Would parliament vote for a second referendum?

Theresa May’s Chequers proposal setting out terms for withdrawal from the European Union has united both pro-Brexit MPs and EU supporters. Both join in dismissing the Prime Minister’s position as undesirable and unachievable. However, they disagree about what terms are best for EU withdrawal.

Having personally voted Remain, the majority of MPs would like a soft Brexit that minimizes political and economic change. Conservative MPs are divided between those who favour a hard Brexit that maintains select benefits with a minimum of EU obligations, and those who think no deal is best, leaving Britain without any of the obligations and any current benefits of EU membership.

The Chequers proposal will not be on offer when Parliament faces its decisive votes this autumn. This is because it assumes the EU will be ready to abandon its fundamental political and economic principles for the sake of a departing Prime Minister.

She will get the same answer from Brussels that David Cameron received when he sought EU concessions: Non.

To conclude EU negotiations with no deal would reduce the Prime Minister’s credibility further. In order to secure an agreement that the EU will accept she will have to abandon her opposition to EU laws and the jurisdiction of its courts, its rules for the free movement of persons, and meet the priorities of the Irish government. The Prime Minister will have to welcome as success whatever conditions the EU insists upon or admit the failure of her efforts.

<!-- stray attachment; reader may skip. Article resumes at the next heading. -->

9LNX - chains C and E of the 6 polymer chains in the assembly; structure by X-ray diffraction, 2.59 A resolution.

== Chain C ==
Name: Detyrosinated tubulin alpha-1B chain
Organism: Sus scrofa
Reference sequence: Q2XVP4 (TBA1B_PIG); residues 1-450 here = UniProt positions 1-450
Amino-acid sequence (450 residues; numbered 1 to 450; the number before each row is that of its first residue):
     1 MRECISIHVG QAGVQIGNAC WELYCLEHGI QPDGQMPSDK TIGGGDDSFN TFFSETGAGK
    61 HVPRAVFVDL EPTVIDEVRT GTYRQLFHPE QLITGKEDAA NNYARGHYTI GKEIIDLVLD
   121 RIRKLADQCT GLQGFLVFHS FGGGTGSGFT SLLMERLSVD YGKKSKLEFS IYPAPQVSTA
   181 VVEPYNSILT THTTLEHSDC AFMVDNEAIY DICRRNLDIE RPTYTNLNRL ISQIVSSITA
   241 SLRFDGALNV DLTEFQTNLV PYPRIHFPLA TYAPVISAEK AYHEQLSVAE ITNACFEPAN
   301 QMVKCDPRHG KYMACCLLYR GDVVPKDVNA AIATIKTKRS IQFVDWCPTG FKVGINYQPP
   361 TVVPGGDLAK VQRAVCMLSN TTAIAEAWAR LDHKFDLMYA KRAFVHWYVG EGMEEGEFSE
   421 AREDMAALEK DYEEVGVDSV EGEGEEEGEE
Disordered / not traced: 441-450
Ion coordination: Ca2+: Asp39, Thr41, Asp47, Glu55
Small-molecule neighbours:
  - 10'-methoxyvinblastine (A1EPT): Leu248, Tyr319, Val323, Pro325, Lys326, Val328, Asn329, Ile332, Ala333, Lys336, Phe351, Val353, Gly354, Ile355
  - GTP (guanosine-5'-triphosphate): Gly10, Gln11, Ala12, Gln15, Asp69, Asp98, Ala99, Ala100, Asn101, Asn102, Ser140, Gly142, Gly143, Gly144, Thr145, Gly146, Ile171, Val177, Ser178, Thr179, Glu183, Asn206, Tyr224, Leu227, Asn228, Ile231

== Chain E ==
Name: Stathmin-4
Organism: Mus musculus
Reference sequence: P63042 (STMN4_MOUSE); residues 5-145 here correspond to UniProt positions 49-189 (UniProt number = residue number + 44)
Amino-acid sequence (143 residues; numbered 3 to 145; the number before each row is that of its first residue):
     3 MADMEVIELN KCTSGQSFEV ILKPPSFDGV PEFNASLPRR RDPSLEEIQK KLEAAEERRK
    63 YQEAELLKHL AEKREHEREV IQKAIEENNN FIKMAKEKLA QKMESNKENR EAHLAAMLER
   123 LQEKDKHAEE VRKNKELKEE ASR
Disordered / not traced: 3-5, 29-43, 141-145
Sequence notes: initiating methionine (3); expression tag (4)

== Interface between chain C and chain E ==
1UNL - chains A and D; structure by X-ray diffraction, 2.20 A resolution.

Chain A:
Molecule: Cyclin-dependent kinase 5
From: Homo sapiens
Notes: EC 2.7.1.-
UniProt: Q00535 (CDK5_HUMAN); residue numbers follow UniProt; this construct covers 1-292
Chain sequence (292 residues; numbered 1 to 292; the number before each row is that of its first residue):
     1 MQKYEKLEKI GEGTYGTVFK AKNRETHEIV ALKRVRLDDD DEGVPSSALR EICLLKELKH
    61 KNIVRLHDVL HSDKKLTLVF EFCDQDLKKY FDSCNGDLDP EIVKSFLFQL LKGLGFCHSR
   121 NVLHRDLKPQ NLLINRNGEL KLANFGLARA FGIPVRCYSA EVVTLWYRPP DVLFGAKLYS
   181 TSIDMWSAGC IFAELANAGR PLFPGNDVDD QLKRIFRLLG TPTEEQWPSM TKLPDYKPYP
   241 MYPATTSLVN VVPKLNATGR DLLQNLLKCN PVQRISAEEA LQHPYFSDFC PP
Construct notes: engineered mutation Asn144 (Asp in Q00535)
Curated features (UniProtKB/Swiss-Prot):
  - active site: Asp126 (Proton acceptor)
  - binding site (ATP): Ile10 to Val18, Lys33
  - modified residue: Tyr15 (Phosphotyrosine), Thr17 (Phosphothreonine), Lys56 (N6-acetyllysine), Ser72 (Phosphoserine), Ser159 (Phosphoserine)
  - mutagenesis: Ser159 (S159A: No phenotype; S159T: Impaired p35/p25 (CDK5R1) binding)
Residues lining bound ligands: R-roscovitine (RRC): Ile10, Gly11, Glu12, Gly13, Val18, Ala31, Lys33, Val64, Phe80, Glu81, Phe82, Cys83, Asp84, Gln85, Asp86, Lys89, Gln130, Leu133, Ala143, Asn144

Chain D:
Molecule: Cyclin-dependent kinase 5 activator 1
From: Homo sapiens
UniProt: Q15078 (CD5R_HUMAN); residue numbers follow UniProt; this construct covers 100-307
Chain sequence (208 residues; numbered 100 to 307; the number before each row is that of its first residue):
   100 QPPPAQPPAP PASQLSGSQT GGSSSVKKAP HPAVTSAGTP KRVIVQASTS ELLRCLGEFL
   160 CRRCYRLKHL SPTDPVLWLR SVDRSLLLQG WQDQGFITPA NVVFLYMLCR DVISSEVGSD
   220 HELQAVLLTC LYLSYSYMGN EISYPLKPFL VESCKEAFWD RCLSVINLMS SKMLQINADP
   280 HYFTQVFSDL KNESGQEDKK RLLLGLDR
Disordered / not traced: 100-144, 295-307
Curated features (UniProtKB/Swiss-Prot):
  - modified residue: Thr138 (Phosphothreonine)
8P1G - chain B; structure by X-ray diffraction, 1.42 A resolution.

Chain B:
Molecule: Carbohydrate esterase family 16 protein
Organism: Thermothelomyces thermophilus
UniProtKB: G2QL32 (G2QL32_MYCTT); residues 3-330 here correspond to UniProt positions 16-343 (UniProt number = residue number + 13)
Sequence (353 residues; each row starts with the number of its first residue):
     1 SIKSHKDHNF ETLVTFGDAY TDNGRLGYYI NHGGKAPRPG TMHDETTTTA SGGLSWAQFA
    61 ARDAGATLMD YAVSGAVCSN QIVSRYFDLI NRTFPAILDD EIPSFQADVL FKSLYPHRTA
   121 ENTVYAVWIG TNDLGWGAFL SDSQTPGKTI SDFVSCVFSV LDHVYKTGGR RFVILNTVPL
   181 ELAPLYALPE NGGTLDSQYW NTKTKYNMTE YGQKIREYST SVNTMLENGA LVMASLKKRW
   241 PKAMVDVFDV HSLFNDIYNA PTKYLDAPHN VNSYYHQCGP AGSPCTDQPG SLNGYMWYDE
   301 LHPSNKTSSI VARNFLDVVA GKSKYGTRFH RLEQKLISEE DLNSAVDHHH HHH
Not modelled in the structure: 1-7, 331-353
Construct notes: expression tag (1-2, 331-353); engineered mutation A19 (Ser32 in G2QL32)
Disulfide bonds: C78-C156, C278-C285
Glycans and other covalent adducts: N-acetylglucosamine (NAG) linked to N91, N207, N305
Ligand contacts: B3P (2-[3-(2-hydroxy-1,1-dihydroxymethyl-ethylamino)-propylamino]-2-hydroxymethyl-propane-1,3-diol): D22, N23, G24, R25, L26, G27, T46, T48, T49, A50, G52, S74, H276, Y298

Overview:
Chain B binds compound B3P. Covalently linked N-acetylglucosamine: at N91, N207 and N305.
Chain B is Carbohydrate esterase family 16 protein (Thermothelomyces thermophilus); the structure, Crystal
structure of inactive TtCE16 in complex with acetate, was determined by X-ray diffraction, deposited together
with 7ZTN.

Pro-Brexit MPs would happily vote to reject any agreement acceptable to Brussels. By default, a Commons majority rejecting an acceptable deal would result in no deal. Pro-Remain MPs would be unhappy to vote for a package that had more obligations than benefits of retaining EU membership.

Groups that lost the 2016 referendum are now campaigning for a second referendum to be held, in which remaining in the EU is one option. In addition, public opinion polls are being published and privately commissioned to test the likely response of voters.

However, a second referendum can only happen if a majority of MPs would agree what question would be asked. Theresa May cannot accept a re-run of the 2016 referendum question – Leave or Remain – as this would create the possibility of a reversal.

Doing so would immediately lead Tory MPs to trigger a vote of no confidence in her leadership; it would also boost Boris Johnson’s campaign to become Prime Minister and test his claim that Trump-like behaviour would force the EU to accept withdrawal terms that allowed Britain to have its cake and eat it too.

To vote for a second ballot with a re-run of the 2016 question would also require the Labour leadership to repudiate its pledge to accept the majority outcome to leave. There is no evidence that the Labour leadership is so much in favour of the EU that it would do so, and as a result of remaining in the EU find that once in office it would lack the power to impose socialist controls on the British economy.